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It may seem elementary but digital product content remains a prime aspect to the online customer experience and to the retailer’s bottom line.
While many retailers believe they've mastered content and product search, they haven't by a long shot or they don't realize the need to continually assess, examine and create stronger content that delivers product to customers in a fast, efficient and satisfactory experience.
In fact, most manufacturer and retail websites are missing the opportunity to engage shoppers by leaving out key product elements, according to a recent Ugam report evaluating online holiday product content.
That's not a good trend given digital interactions between retailers and shoppers will influence 67 percent of retail sales during the holiday, according to Ugam, a managed analytics provider.
The report, "Analyzing the Digital Product Content of Trending Toys and Electronics for Better Conversions," examines product content for five of the holiday season’s trending products in each category, identifying strengths and weaknesses of manufacturer and retailer strategies.
The big mistake
Retailers' biggest mistake is pretty much a back-to-basics issue: product descriptions are missing information, details and keywords.
"For example, our analysis found that Target's listing of the GoPro HERO5 action camera did not appear in the top 10 Google results for important search terms such as "GoPro Hero5," "GoPro action camera," and "action camera," because it did not include these keywords in the meta tags," Mihir Kittur, Ugam co-founder, told Retail Customer Experience.
Other mistakes are poor site search functions, poor navigation and poor images, he noted.
"What's missing is a customer-centric, data-driven, and systematic approach to online merchandizing. It's also important to note that improving product content is a continuous process — a journey, not a destination," he said.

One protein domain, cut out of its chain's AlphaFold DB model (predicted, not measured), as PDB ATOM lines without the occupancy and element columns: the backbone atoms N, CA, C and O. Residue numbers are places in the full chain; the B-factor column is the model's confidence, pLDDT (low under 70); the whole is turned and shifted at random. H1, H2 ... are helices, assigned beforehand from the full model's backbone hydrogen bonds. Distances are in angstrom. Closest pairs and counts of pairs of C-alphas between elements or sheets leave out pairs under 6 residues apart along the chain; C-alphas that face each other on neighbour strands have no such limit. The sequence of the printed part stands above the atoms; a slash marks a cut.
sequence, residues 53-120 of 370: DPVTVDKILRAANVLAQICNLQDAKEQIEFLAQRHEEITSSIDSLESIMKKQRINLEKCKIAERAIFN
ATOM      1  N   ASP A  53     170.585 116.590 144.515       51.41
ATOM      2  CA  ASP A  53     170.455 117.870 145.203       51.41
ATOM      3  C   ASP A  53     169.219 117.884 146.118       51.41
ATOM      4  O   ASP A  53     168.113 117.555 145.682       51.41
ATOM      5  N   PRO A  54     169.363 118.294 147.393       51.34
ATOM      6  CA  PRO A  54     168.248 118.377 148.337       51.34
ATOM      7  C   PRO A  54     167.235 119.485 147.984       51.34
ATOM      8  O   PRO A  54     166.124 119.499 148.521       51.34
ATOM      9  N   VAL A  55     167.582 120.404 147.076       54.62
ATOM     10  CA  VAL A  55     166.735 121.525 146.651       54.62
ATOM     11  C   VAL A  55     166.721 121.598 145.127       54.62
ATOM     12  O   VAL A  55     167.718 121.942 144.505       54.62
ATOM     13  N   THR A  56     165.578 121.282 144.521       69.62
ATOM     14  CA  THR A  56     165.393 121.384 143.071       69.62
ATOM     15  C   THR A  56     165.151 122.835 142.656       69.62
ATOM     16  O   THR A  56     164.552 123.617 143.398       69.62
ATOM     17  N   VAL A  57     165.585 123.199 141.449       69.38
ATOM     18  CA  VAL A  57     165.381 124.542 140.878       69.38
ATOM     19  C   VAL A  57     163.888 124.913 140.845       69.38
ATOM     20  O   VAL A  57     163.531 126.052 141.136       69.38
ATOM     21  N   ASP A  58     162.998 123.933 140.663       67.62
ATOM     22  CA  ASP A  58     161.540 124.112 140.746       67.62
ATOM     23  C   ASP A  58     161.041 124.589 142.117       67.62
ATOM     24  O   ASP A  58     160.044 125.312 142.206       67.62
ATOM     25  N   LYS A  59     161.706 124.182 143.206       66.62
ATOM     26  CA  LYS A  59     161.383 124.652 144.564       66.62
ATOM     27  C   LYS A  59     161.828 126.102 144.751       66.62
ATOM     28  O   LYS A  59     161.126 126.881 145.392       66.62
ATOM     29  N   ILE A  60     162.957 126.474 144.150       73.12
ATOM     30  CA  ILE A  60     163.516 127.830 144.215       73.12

The Ugam report analyzed content on U.S. retail sites including Wal-Mart, Amazon, Target, Toys R Us and Best Buy. Manufacturing sites included LEGO, GoPro, Fitbit, Hasbro and Samsung, the latter which was the only manufacturer site to score higher than the retail sites.
Samsung got top scores in basic product guidelines for product features, internal-site search, images, product description, and specifications, said Kittur.
"The site helps customers easily discover a product by surfacing it in the top results for the most commonly used search terms," he added, noting the analysis tested how often the three most common search terms for a given product would cause it to appear in the top 10 results.
One analysis looked at searches for the Galaxy Tab A T580 10.1-inch 16GB Tablet. On Samsung's site, all three of the most commonly used search terms for that product (Galaxy tab a 10.1, Samsung t580, and 10.1 tablet) were successful.
"They were not always successful on other sites," explained Kittur. "Amazon was the second best website in terms of its internal site search for that product, surfacing it in two out of the three most-used search terms."